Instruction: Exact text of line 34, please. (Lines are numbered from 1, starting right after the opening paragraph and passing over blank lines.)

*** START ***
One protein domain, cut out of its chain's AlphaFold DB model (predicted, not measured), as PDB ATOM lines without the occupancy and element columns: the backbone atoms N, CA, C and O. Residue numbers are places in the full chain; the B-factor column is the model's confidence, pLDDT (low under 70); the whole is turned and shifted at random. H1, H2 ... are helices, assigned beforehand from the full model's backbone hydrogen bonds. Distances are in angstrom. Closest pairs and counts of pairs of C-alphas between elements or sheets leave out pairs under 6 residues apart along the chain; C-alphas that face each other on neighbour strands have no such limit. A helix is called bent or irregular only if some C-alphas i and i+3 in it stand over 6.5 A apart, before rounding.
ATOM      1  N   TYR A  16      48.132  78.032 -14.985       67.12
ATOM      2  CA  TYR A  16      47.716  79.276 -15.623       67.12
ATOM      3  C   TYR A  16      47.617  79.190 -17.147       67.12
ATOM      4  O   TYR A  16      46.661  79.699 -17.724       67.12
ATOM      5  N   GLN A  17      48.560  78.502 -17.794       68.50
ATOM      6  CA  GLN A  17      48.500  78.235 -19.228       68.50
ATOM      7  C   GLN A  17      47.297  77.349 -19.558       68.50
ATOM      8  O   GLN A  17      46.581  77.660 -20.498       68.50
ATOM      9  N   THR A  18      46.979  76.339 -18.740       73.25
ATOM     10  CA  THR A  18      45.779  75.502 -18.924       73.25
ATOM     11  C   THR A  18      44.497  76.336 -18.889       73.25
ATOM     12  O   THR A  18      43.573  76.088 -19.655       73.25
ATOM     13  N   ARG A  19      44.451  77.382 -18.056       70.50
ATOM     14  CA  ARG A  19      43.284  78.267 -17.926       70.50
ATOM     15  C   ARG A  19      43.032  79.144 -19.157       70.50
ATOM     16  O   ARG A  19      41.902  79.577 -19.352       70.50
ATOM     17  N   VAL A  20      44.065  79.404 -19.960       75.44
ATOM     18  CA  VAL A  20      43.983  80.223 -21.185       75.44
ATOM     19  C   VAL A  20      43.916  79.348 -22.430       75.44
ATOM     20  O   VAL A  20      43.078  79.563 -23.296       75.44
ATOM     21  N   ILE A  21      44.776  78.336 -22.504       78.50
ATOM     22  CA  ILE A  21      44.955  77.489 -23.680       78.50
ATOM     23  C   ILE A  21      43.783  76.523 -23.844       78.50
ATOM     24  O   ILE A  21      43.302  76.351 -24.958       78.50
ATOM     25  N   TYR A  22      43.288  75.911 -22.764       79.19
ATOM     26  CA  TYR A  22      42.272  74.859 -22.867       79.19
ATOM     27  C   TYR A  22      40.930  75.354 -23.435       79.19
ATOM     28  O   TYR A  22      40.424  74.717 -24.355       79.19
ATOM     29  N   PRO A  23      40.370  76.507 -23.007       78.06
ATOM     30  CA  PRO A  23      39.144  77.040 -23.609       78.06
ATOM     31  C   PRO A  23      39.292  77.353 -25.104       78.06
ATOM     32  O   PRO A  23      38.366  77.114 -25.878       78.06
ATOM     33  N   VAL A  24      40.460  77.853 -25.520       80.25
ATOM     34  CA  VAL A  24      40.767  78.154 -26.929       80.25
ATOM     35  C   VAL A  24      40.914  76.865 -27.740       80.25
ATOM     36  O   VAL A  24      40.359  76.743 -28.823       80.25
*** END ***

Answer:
ATOM     34  CA  VAL A  24      40.767  78.154 -26.929       80.25